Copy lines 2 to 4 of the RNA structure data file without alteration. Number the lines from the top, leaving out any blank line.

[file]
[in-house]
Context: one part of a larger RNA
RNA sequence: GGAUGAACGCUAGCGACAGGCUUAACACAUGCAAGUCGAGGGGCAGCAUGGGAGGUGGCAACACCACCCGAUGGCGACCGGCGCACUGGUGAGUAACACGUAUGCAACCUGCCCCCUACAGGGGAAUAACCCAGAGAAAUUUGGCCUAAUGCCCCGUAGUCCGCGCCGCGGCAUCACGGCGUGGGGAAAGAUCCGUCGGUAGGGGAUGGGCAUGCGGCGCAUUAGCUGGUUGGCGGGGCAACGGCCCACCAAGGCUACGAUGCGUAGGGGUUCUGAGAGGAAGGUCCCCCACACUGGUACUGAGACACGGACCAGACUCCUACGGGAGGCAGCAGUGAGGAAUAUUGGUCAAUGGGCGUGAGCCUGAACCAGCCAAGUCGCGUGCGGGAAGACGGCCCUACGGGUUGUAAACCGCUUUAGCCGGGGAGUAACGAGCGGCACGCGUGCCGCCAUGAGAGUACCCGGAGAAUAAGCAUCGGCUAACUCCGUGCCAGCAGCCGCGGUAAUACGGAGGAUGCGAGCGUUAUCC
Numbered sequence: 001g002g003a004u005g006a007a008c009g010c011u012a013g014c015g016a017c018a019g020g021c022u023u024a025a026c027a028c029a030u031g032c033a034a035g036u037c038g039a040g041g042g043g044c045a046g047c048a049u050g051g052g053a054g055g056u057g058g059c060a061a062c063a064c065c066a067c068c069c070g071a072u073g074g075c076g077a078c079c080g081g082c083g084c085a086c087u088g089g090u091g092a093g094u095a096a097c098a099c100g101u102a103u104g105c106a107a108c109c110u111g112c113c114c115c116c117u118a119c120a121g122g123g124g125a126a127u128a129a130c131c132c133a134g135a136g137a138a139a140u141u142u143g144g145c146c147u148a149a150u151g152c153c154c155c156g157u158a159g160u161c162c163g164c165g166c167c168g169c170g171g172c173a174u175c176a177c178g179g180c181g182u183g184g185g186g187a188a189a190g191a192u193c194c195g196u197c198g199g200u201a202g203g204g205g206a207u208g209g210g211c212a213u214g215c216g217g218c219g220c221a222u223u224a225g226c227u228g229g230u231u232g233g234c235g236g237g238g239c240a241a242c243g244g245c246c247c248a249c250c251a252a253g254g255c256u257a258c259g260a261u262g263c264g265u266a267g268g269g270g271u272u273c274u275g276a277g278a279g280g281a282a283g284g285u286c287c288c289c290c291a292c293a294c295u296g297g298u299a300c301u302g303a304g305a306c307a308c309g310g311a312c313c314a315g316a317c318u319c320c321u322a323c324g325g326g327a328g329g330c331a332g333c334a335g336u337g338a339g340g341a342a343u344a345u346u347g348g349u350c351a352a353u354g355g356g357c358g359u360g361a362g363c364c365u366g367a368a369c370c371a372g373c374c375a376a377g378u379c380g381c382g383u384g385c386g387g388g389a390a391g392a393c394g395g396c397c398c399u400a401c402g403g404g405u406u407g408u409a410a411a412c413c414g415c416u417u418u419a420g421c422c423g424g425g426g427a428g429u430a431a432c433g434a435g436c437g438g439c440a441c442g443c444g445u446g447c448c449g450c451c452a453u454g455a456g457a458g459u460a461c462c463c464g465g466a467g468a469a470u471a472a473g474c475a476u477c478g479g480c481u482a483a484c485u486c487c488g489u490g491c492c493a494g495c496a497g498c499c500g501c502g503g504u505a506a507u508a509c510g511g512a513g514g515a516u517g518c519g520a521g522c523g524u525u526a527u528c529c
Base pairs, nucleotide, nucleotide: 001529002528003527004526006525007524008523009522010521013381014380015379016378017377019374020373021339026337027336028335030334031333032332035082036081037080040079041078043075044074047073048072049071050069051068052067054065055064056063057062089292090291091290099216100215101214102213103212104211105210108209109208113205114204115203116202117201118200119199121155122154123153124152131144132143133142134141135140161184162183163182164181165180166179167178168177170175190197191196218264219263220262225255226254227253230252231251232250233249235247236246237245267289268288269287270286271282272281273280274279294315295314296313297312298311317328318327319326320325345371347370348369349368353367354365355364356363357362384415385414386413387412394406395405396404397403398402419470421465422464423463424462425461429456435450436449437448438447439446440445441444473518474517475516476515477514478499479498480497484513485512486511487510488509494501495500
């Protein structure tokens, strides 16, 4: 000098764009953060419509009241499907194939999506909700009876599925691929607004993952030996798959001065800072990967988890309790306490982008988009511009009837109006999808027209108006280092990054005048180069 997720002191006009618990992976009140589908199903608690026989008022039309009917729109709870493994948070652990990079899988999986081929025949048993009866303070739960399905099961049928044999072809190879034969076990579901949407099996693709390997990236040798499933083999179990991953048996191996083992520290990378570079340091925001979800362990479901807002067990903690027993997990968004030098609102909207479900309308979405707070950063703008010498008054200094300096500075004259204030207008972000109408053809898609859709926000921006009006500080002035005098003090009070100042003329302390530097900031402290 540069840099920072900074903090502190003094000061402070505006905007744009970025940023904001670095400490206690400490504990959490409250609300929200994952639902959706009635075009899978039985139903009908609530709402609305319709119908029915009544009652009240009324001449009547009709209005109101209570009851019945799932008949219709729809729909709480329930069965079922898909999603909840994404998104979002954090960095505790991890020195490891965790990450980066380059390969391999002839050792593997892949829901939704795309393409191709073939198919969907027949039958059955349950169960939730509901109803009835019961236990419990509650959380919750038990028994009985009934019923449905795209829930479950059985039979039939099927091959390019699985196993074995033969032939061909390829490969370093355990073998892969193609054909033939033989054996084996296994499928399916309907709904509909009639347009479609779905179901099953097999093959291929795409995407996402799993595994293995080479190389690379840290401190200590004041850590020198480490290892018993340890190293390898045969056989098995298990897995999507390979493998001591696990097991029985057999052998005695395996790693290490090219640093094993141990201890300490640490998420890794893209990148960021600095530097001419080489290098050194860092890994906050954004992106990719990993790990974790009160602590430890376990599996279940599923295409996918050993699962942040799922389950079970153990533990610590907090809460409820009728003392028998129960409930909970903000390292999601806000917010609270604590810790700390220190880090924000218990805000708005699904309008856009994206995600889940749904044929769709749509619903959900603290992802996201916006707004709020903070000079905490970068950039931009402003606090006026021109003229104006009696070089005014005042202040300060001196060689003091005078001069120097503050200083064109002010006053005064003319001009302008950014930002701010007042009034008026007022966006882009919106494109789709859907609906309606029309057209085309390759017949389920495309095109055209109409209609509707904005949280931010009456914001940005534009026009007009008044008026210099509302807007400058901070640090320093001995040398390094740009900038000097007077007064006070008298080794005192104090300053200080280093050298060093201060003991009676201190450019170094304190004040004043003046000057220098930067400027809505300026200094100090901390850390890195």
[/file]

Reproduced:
Context: one part of a larger RNA
RNA sequence: GGAUGAACGCUAGCGACAGGCUUAACACAUGCAAGUCGAGGGGCAGCAUGGGAGGUGGCAACACCACCCGAUGGCGACCGGCGCACUGGUGAGUAACACGUAUGCAACCUGCCCCCUACAGGGGAAUAACCCAGAGAAAUUUGGCCUAAUGCCCCGUAGUCCGCGCCGCGGCAUCACGGCGUGGGGAAAGAUCCGUCGGUAGGGGAUGGGCAUGCGGCGCAUUAGCUGGUUGGCGGGGCAACGGCCCACCAAGGCUACGAUGCGUAGGGGUUCUGAGAGGAAGGUCCCCCACACUGGUACUGAGACACGGACCAGACUCCUACGGGAGGCAGCAGUGAGGAAUAUUGGUCAAUGGGCGUGAGCCUGAACCAGCCAAGUCGCGUGCGGGAAGACGGCCCUACGGGUUGUAAACCGCUUUAGCCGGGGAGUAACGAGCGGCACGCGUGCCGCCAUGAGAGUACCCGGAGAAUAAGCAUCGGCUAACUCCGUGCCAGCAGCCGCGGUAAUACGGAGGAUGCGAGCGUUAUCC
Numbered sequence: 001g002g003a004u005g006a007a008c009g010c011u012a013g014c015g016a017c018a019g020g021c022u023u024a025a026c027a028c029a030u031g032c033a034a035g036u037c038g039a040g041g042g043g044c045a046g047c048a049u050g051g052g053a054g055g056u057g058g059c060a061a062c063a064c065c066a067c068c069c070g071a072u073g074g075c076g077a078c079c080g081g082c083g084c085a086c087u088g089g090u091g092a093g094u095a096a097c098a099c100g101u102a103u104g105c106a107a108c109c110u111g112c113c114c115c116c117u118a119c120a121g122g123g124g125a126a127u128a129a130c131c132c133a134g135a136g137a138a139a140u141u142u143g144g145c146c147u148a149a150u151g152c153c154c155c156g157u158a159g160u161c162c163g164c165g166c167c168g169c170g171g172c173a174u175c176a177c178g179g180c181g182u183g184g185g186g187a188a189a190g191a192u193c194c195g196u197c198g199g200u201a202g203g204g205g206a207u208g209g210g211c212a213u214g215c216g217g218c219g220c221a222u223u224a225g226c227u228g229g230u231u232g233g234c235g236g237g238g239c240a241a242c243g244g245c246c247c248a249c250c251a252a253g254g255c256u257a258c259g260a261u262g263c264g265u266a267g268g269g270g271u272u273c274u275g276a277g278a279g280g281a282a283g284g285u286c287c288c289c290c291a292c293a294c295u296g297g298u299a300c301u302g303a304g305a306c307a308c309g310g311a312c313c314a315g316a317c318u319c320c321u322a323c324g325g326g327a328g329g330c331a332g333c334a335g336u337g338a339g340g341a342a343u344a345u346u347g348g349u350c351a352a353u354g355g356g357c358g359u360g361a362g363c364c365u366g367a368a369c370c371a372g373c374c375a376a377g378u379c380g381c382g383u384g385c386g387g388g389a390a391g392a393c394g395g396c397c398c399u400a401c402g403g404g405u406u407g408u409a410a411a412c413c414g415c416u417u418u419a420g421c422c423g424g425g426g427a428g429u430a431a432c433g434a435g436c437g438g439c440a441c442g443c444g445u446g447c448c449g450c451c452a453u454g455a456g457a458g459u460a461c462c463c464g465g466a467g468a469a470u471a472a473g474c475a476u477c478g479g480c481u482a483a484c485u486c487c488g489u490g491c492c493a494g495c496a497g498c499c500g501c502g503g504u505a506a507u508a509c510g511g512a513g514g515a516u517g518c519g520a521g522c523g524u525u526a527u528c529c